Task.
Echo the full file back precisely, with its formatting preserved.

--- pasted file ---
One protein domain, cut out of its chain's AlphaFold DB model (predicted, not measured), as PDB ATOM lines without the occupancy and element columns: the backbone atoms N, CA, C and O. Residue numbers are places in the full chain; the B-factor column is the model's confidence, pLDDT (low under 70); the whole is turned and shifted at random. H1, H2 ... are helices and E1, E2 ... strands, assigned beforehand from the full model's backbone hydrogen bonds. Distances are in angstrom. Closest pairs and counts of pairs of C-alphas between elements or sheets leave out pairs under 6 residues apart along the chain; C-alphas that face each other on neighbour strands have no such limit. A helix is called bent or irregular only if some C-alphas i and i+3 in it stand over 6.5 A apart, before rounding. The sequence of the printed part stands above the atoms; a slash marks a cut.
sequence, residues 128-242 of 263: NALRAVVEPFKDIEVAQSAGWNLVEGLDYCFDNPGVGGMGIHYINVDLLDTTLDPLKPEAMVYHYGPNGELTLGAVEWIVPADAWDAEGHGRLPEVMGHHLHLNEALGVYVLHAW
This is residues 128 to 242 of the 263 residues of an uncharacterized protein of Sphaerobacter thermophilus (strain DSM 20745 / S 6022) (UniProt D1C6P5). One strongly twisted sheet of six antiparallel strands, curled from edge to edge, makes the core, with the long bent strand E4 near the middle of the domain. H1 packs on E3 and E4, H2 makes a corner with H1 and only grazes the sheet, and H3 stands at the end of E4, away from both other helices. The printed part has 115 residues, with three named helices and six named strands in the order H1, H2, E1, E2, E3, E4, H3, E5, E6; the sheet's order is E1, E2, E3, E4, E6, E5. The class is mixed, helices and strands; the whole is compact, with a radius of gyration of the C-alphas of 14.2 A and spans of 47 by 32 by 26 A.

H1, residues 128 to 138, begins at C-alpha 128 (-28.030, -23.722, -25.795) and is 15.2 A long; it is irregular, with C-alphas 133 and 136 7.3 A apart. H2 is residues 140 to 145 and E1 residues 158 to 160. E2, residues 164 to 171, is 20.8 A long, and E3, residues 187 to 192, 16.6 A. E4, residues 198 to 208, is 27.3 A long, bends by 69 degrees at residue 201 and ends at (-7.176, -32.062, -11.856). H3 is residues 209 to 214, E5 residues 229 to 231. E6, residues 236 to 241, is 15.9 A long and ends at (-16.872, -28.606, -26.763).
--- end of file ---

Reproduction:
One protein domain, cut out of its chain's AlphaFold DB model (predicted, not measured), as PDB ATOM lines without the occupancy and element columns: the backbone atoms N, CA, C and O. Residue numbers are places in the full chain; the B-factor column is the model's confidence, pLDDT (low under 70); the whole is turned and shifted at random. H1, H2 ... are helices and E1, E2 ... strands, assigned beforehand from the full model's backbone hydrogen bonds. Distances are in angstrom. Closest pairs and counts of pairs of C-alphas between elements or sheets leave out pairs under 6 residues apart along the chain; C-alphas that face each other on neighbour strands have no such limit. A helix is called bent or irregular only if some C-alphas i and i+3 in it stand over 6.5 A apart, before rounding. The sequence of the printed part stands above the atoms; a slash marks a cut.
sequence, residues 128-242 of 263: NALRAVVEPFKDIEVAQSAGWNLVEGLDYCFDNPGVGGMGIHYINVDLLDTTLDPLKPEAMVYHYGPNGELTLGAVEWIVPADAWDAEGHGRLPEVMGHHLHLNEALGVYVLHAW
This is residues 128 to 242 of the 263 residues of an uncharacterized protein of Sphaerobacter thermophilus (strain DSM 20745 / S 6022) (UniProt D1C6P5). One strongly twisted sheet of six antiparallel strands, curled from edge to edge, makes the core, with the long bent strand E4 near the middle of the domain. H1 packs on E3 and E4, H2 makes a corner with H1 and only grazes the sheet, and H3 stands at the end of E4, away from both other helices. The printed part has 115 residues, with three named helices and six named strands in the order H1, H2, E1, E2, E3, E4, H3, E5, E6; the sheet's order is E1, E2, E3, E4, E6, E5. The class is mixed, helices and strands; the whole is compact, with a radius of gyration of the C-alphas of 14.2 A and spans of 47 by 32 by 26 A.

H1, residues 128 to 138, begins at C-alpha 128 (-28.030, -23.722, -25.795) and is 15.2 A long; it is irregular, with C-alphas 133 and 136 7.3 A apart. H2 is residues 140 to 145 and E1 residues 158 to 160. E2, residues 164 to 171, is 20.8 A long, and E3, residues 187 to 192, 16.6 A. E4, residues 198 to 208, is 27.3 A long, bends by 69 degrees at residue 201 and ends at (-7.176, -32.062, -11.856). H3 is residues 209 to 214, E5 residues 229 to 231. E6, residues 236 to 241, is 15.9 A long and ends at (-16.872, -28.606, -26.763).